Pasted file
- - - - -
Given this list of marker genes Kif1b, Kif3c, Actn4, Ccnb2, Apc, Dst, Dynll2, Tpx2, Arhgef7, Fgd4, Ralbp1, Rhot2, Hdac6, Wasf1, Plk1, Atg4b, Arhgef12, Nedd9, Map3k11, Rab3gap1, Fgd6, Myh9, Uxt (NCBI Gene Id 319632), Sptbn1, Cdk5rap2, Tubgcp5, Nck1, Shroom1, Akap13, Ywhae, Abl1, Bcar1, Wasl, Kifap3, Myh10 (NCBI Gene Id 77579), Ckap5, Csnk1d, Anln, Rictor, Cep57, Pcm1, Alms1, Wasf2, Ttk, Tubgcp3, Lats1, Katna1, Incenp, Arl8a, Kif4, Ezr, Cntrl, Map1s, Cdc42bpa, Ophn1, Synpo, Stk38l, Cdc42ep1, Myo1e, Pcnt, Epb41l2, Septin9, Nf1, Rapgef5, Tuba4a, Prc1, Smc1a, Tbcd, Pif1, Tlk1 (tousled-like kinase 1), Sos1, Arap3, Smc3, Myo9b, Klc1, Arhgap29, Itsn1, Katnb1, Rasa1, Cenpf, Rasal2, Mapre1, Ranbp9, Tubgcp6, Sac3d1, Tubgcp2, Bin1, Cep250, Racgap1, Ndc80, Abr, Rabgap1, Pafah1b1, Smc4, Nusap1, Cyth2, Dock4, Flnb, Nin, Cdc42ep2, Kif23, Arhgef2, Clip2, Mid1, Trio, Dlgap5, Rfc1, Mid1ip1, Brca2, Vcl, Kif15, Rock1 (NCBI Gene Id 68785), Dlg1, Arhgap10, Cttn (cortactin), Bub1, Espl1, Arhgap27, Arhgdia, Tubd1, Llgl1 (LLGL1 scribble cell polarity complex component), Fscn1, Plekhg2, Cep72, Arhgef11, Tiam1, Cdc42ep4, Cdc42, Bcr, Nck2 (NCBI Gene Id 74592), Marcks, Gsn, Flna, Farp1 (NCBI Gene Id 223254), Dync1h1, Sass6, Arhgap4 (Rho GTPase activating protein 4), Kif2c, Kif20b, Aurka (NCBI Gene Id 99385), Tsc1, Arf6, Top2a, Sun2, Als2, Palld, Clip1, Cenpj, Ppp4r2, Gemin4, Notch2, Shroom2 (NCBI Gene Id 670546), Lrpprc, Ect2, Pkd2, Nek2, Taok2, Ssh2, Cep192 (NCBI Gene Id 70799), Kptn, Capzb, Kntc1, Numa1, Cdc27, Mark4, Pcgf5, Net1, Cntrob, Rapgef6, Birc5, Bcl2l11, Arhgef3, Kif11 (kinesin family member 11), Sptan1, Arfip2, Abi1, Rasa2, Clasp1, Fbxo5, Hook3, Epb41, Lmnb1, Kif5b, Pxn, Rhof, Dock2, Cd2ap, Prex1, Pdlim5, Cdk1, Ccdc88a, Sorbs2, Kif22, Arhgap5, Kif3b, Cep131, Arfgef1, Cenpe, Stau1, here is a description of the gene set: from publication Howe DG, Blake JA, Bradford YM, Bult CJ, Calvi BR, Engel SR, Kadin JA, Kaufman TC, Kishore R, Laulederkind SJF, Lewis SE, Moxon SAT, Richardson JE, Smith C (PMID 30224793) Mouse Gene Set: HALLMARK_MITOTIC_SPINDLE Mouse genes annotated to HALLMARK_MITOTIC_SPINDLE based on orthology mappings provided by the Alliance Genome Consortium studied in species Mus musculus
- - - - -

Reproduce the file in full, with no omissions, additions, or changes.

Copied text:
Given this list of marker genes Kif1b, Kif3c, Actn4, Ccnb2, Apc, Dst, Dynll2, Tpx2, Arhgef7, Fgd4, Ralbp1, Rhot2, Hdac6, Wasf1, Plk1, Atg4b, Arhgef12, Nedd9, Map3k11, Rab3gap1, Fgd6, Myh9, Uxt (NCBI Gene Id 319632), Sptbn1, Cdk5rap2, Tubgcp5, Nck1, Shroom1, Akap13, Ywhae, Abl1, Bcar1, Wasl, Kifap3, Myh10 (NCBI Gene Id 77579), Ckap5, Csnk1d, Anln, Rictor, Cep57, Pcm1, Alms1, Wasf2, Ttk, Tubgcp3, Lats1, Katna1, Incenp, Arl8a, Kif4, Ezr, Cntrl, Map1s, Cdc42bpa, Ophn1, Synpo, Stk38l, Cdc42ep1, Myo1e, Pcnt, Epb41l2, Septin9, Nf1, Rapgef5, Tuba4a, Prc1, Smc1a, Tbcd, Pif1, Tlk1 (tousled-like kinase 1), Sos1, Arap3, Smc3, Myo9b, Klc1, Arhgap29, Itsn1, Katnb1, Rasa1, Cenpf, Rasal2, Mapre1, Ranbp9, Tubgcp6, Sac3d1, Tubgcp2, Bin1, Cep250, Racgap1, Ndc80, Abr, Rabgap1, Pafah1b1, Smc4, Nusap1, Cyth2, Dock4, Flnb, Nin, Cdc42ep2, Kif23, Arhgef2, Clip2, Mid1, Trio, Dlgap5, Rfc1, Mid1ip1, Brca2, Vcl, Kif15, Rock1 (NCBI Gene Id 68785), Dlg1, Arhgap10, Cttn (cortactin), Bub1, Espl1, Arhgap27, Arhgdia, Tubd1, Llgl1 (LLGL1 scribble cell polarity complex component), Fscn1, Plekhg2, Cep72, Arhgef11, Tiam1, Cdc42ep4, Cdc42, Bcr, Nck2 (NCBI Gene Id 74592), Marcks, Gsn, Flna, Farp1 (NCBI Gene Id 223254), Dync1h1, Sass6, Arhgap4 (Rho GTPase activating protein 4), Kif2c, Kif20b, Aurka (NCBI Gene Id 99385), Tsc1, Arf6, Top2a, Sun2, Als2, Palld, Clip1, Cenpj, Ppp4r2, Gemin4, Notch2, Shroom2 (NCBI Gene Id 670546), Lrpprc, Ect2, Pkd2, Nek2, Taok2, Ssh2, Cep192 (NCBI Gene Id 70799), Kptn, Capzb, Kntc1, Numa1, Cdc27, Mark4, Pcgf5, Net1, Cntrob, Rapgef6, Birc5, Bcl2l11, Arhgef3, Kif11 (kinesin family member 11), Sptan1, Arfip2, Abi1, Rasa2, Clasp1, Fbxo5, Hook3, Epb41, Lmnb1, Kif5b, Pxn, Rhof, Dock2, Cd2ap, Prex1, Pdlim5, Cdk1, Ccdc88a, Sorbs2, Kif22, Arhgap5, Kif3b, Cep131, Arfgef1, Cenpe, Stau1, here is a description of the gene set: from publication Howe DG, Blake JA, Bradford YM, Bult CJ, Calvi BR, Engel SR, Kadin JA, Kaufman TC, Kishore R, Laulederkind SJF, Lewis SE, Moxon SAT, Richardson JE, Smith C (PMID 30224793) Mouse Gene Set: HALLMARK_MITOTIC_SPINDLE Mouse genes annotated to HALLMARK_MITOTIC_SPINDLE based on orthology mappings provided by the Alliance Genome Consortium studied in species Mus musculus